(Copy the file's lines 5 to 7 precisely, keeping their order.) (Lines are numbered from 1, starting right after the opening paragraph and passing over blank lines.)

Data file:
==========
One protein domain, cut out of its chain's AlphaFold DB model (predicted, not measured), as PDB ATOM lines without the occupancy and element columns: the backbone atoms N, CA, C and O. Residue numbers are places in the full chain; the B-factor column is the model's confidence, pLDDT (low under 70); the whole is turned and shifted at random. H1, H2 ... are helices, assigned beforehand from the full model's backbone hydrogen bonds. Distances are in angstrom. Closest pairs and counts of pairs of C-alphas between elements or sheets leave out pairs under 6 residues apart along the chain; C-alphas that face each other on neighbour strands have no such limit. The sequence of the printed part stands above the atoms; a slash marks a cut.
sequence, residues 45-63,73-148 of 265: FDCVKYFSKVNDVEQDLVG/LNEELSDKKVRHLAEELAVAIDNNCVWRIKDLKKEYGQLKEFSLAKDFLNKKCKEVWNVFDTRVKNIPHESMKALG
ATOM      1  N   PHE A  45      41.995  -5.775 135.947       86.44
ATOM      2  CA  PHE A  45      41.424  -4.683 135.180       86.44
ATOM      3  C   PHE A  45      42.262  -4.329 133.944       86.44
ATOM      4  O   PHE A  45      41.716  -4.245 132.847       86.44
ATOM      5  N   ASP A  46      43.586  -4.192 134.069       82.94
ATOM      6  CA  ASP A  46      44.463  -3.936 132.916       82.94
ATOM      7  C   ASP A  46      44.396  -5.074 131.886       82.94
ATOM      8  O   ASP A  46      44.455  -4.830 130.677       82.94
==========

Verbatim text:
ATOM      4  O   PHE A  45      41.716  -4.245 132.847       86.44
ATOM      5  N   ASP A  46      43.586  -4.192 134.069       82.94
ATOM      6  CA  ASP A  46      44.463  -3.936 132.916       82.94